Tracey Cole

Tracey Cole

Drought…. How to manage it ?

2017/2018 have without doubt been the worst drought for Cape town for yonks. I as a landscaper have seen so many gardens including my own just suffer sooo very much. With lawns going to sand and 70% of most garden plants dying from the heat, and lack of water… it absolutely breaks my heart.

Fear not though, we have had a massive wake up call, no matter what Donald Trump has said. the world IS warming up and we have to shift to a new form of gardening. Most Cape Tonians have started to make the move towards getting their lawn removed, grey water systems in place and opting for the new norm gardens.

There are many designs of lovely gardens one can enjoy whilst living in a hot climate with little water. look all around us, Australia can do it, California, Brazil… so many to name. Not only do they cope and have lovely gardens but they also still have their edible gardens. It is all about changing our ideas and a little learning and change of mindset.

I have put some ideas together to kick start your possible new venture with your drought tolerant garden.

1: lawns, to be honest they will be soon a thing of the past in Cape Town. Listen I adore lawns, I am born and breed in England so I am very keen on lawns. However, Cape Town we just cannot sustain a lawn any longer, a very small area of lawn possibly but a large area… then forget it. Even if you have a borehole, restrictions will again I am sure be put in place and you’re your lawn will not get the water it so needs.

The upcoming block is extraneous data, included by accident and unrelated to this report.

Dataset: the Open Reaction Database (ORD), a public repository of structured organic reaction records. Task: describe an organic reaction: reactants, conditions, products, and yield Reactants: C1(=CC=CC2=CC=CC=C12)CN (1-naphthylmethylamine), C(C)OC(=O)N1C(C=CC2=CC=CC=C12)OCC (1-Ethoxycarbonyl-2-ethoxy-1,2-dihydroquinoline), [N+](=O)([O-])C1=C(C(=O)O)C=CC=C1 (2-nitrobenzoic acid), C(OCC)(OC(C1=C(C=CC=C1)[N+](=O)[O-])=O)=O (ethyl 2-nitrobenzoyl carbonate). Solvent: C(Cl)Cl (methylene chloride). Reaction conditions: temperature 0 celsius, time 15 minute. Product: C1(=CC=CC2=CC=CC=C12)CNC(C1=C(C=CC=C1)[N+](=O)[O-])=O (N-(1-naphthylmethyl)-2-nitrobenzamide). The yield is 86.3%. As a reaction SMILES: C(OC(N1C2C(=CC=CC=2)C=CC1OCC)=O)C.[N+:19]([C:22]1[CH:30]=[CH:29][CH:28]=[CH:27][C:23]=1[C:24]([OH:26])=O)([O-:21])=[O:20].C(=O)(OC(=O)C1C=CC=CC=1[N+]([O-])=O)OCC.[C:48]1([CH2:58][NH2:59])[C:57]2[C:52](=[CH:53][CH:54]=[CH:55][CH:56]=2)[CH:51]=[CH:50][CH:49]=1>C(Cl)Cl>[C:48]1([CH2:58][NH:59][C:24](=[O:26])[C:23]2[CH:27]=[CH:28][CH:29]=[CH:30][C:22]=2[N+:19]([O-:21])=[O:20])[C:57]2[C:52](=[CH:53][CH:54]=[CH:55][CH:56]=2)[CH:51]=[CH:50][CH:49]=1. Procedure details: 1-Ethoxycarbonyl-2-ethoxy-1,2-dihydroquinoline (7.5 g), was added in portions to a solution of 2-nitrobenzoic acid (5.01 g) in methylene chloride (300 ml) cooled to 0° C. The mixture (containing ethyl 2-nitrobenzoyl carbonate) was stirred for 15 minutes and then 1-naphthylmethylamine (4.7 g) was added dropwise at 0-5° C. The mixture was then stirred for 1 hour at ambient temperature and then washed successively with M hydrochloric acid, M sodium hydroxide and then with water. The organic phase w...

2: Plants: I have heard and even written about xeriscaping which is a form of drought tolerant gardens using mostly succulents and cacti First, let me say this is not about cacti and succulents or xeriscaping or rock gardens.  When you say the words drought and tolerant together in the same sentence, people often do think of the plants and topics just mentioned.  Although I am very fond of succulents and cacti, many people are not.  For some, they bring to mind a hot, barren environment full of thorny things that seldom bloom and that are always situated in a sea of gravel and white rocks, where tumble weeds roll by.  This is definitely not about that. I prefer to use the term “hardy” plants, and plants that are surviving in the harsh climate, mostly they will be indigenous but they don’t have to be… Hardy for me is the word I like to use. Look in the area you live in and see what is growing and surviving, that is your hardy plant.

3: Hardscape: Using paving, gravel and rocks is a great way to change the landscape of your garden visually. However, we should think about keeping this all to a minimum, hardscape looks better when used in conjunction with hardy plants.  Don’t forget if we use just gravel or just paving not only is it bland but it also heats up the area by reflection of the sun. The best way is to incorporate all, use rockeries or the river bed look, use bark and gravel but plant all the “hardy plants” around. Not only are we then getting the best of both worlds but we are encouraging nature to stay in our garden. There are many designs one can have in their garden, we at Village Gardens have designed countless drought tolerant gardens and trust me when I say they look amazing and clients have reported back that the birdies and the bees are coming back… music to my ears.

We can all have a great garden in the drought conditions we have experienced and may continue to. Even if we do get rain, it may not be enough or it may be, this is just it no one really knows. Look I am no scientist but what I do know is what I see and the world climate is changing. So rather let’s get prepped and get our new lovely Cape Town gardens in order and prepared for whatever weather conditions hit us, let us help you.

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